5 Ways Successful Leaders Cultivate Grit and Achieve Long Term Goals,
“Anything worthwhile takes time to build. Along the way a leader will face countless challenges, failures, and setbacks that will become roadblocks unless they find a way forward. Positive leaders have grit and find a way to navigate the roadblocks or run through them to move closer to their vision and goal.”

6 Actions Even the Least Confrontational Managers Must Take to Hold Employees Accountable, Entrepreneur
“If you are in a leadership role, the work needs to get done by other people. The only way to get work done by other people is if you set expectations and hold them accountable for results. It’s hard work requiring focus and clarity. It’s not-so-comfortable with difficult people, but accountability is an essential leadership competency.”

How to Effectively Lead Your Team Through Obstacles, Inc.
“In any team, of any size, in any industry, there will be inevitable obstacles to overcome as your business evolves. As a leader, the way these situations are handled from the get-go can have a lasting effect on your team and how they react to future challenges.”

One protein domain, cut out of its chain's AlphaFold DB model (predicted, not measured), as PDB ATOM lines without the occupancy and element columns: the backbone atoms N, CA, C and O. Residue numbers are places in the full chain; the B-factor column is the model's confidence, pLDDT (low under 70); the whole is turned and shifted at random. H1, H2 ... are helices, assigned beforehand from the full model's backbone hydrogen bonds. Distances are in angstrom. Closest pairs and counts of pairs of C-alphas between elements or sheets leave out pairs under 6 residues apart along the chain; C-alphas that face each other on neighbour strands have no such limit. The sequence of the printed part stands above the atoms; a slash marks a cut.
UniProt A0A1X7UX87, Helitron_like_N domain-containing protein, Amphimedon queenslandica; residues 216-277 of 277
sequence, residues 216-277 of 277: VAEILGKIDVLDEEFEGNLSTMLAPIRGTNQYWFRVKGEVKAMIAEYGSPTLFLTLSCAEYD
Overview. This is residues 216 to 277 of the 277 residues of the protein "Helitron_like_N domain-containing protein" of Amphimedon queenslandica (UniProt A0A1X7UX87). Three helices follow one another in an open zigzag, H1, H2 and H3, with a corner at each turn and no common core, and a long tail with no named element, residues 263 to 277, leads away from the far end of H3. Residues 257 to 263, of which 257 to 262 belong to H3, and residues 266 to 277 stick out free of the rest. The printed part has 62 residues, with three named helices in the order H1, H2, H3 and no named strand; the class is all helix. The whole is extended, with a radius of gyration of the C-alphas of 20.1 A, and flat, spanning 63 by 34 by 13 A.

How to Cultivate Leadership That Is Honed to Solve Problems, Strategy + Business
“Challenge-driven leaders don’t want to lead or be led. But they excel at choreographing the work of others.”

Five Characteristics of Resolute Leaders, Doug Dickerson on Leadership
“Resolute leaders stick to their core values. When your values are clear to you and to everyone else in your organization then it simplifies the decision making process.”

Readings to challenge the resolute leader

Are Your High Expectations Hurting Your Team?, Harvard Business Review
“Your overly ambitious expectations may be hurting the self-confidence of those on your team, causing your own chronic dissatisfaction, and hindering your organization’s resilience.”

Turn Your Next Interruption into an Opportunity, Harvard Business Review
More than a typical discussion about management by walking around.  “Every ‘interruption’ offers an opportunity to lead impactfully, to set expectations, bring clarity to an issue, or infuse a problem with energy and insight.”


Do you have any additional readings to add to this list?


by Kristeen Bullwinkle and the team